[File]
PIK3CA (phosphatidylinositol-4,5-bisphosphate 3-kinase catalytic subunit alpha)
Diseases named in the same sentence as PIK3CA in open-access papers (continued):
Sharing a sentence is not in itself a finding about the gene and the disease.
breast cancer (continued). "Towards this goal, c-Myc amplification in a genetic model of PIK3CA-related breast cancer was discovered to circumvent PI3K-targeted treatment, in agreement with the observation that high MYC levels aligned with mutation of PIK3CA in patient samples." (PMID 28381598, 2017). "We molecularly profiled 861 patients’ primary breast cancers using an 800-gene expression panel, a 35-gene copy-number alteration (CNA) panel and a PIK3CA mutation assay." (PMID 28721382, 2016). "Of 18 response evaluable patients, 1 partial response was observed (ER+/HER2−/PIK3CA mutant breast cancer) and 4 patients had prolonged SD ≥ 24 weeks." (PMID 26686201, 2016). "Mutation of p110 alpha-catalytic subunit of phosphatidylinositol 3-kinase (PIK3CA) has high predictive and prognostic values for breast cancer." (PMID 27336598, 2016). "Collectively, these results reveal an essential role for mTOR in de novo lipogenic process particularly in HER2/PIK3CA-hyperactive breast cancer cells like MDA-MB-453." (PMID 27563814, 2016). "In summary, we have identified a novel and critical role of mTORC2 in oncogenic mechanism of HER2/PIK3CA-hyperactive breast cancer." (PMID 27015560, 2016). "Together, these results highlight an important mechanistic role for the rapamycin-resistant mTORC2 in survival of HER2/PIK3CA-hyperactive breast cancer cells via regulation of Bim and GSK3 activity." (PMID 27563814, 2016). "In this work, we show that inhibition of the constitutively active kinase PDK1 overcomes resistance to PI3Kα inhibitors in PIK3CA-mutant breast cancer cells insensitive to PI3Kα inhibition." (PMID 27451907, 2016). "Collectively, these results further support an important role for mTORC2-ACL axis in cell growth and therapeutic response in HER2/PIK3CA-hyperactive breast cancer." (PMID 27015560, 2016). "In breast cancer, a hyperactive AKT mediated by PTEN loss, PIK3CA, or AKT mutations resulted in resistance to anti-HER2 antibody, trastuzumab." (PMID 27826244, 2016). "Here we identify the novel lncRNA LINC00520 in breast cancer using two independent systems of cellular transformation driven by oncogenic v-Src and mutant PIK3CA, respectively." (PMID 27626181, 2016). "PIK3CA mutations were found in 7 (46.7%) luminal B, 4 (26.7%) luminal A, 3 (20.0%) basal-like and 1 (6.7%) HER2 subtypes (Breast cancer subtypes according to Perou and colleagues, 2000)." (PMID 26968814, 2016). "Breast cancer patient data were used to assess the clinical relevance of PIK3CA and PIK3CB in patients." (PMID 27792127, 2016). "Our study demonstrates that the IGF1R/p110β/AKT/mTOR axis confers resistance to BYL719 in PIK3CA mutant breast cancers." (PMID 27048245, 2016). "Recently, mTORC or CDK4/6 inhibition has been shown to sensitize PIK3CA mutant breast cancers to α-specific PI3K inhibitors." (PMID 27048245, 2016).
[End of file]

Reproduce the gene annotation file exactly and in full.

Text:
PIK3CA (phosphatidylinositol-4,5-bisphosphate 3-kinase catalytic subunit alpha)
Diseases named in the same sentence as PIK3CA in open-access papers (continued):
Sharing a sentence is not in itself a finding about the gene and the disease.
breast cancer (continued). "Towards this goal, c-Myc amplification in a genetic model of PIK3CA-related breast cancer was discovered to circumvent PI3K-targeted treatment, in agreement with the observation that high MYC levels aligned with mutation of PIK3CA in patient samples." (PMID 28381598, 2017). "We molecularly profiled 861 patients’ primary breast cancers using an 800-gene expression panel, a 35-gene copy-number alteration (CNA) panel and a PIK3CA mutation assay." (PMID 28721382, 2016). "Of 18 response evaluable patients, 1 partial response was observed (ER+/HER2−/PIK3CA mutant breast cancer) and 4 patients had prolonged SD ≥ 24 weeks." (PMID 26686201, 2016). "Mutation of p110 alpha-catalytic subunit of phosphatidylinositol 3-kinase (PIK3CA) has high predictive and prognostic values for breast cancer." (PMID 27336598, 2016). "Collectively, these results reveal an essential role for mTOR in de novo lipogenic process particularly in HER2/PIK3CA-hyperactive breast cancer cells like MDA-MB-453." (PMID 27563814, 2016). "In summary, we have identified a novel and critical role of mTORC2 in oncogenic mechanism of HER2/PIK3CA-hyperactive breast cancer." (PMID 27015560, 2016). "Together, these results highlight an important mechanistic role for the rapamycin-resistant mTORC2 in survival of HER2/PIK3CA-hyperactive breast cancer cells via regulation of Bim and GSK3 activity." (PMID 27563814, 2016). "In this work, we show that inhibition of the constitutively active kinase PDK1 overcomes resistance to PI3Kα inhibitors in PIK3CA-mutant breast cancer cells insensitive to PI3Kα inhibition." (PMID 27451907, 2016). "Collectively, these results further support an important role for mTORC2-ACL axis in cell growth and therapeutic response in HER2/PIK3CA-hyperactive breast cancer." (PMID 27015560, 2016). "In breast cancer, a hyperactive AKT mediated by PTEN loss, PIK3CA, or AKT mutations resulted in resistance to anti-HER2 antibody, trastuzumab." (PMID 27826244, 2016). "Here we identify the novel lncRNA LINC00520 in breast cancer using two independent systems of cellular transformation driven by oncogenic v-Src and mutant PIK3CA, respectively." (PMID 27626181, 2016). "PIK3CA mutations were found in 7 (46.7%) luminal B, 4 (26.7%) luminal A, 3 (20.0%) basal-like and 1 (6.7%) HER2 subtypes (Breast cancer subtypes according to Perou and colleagues, 2000)." (PMID 26968814, 2016). "Breast cancer patient data were used to assess the clinical relevance of PIK3CA and PIK3CB in patients." (PMID 27792127, 2016). "Our study demonstrates that the IGF1R/p110β/AKT/mTOR axis confers resistance to BYL719 in PIK3CA mutant breast cancers." (PMID 27048245, 2016). "Recently, mTORC or CDK4/6 inhibition has been shown to sensitize PIK3CA mutant breast cancers to α-specific PI3K inhibitors." (PMID 27048245, 2016).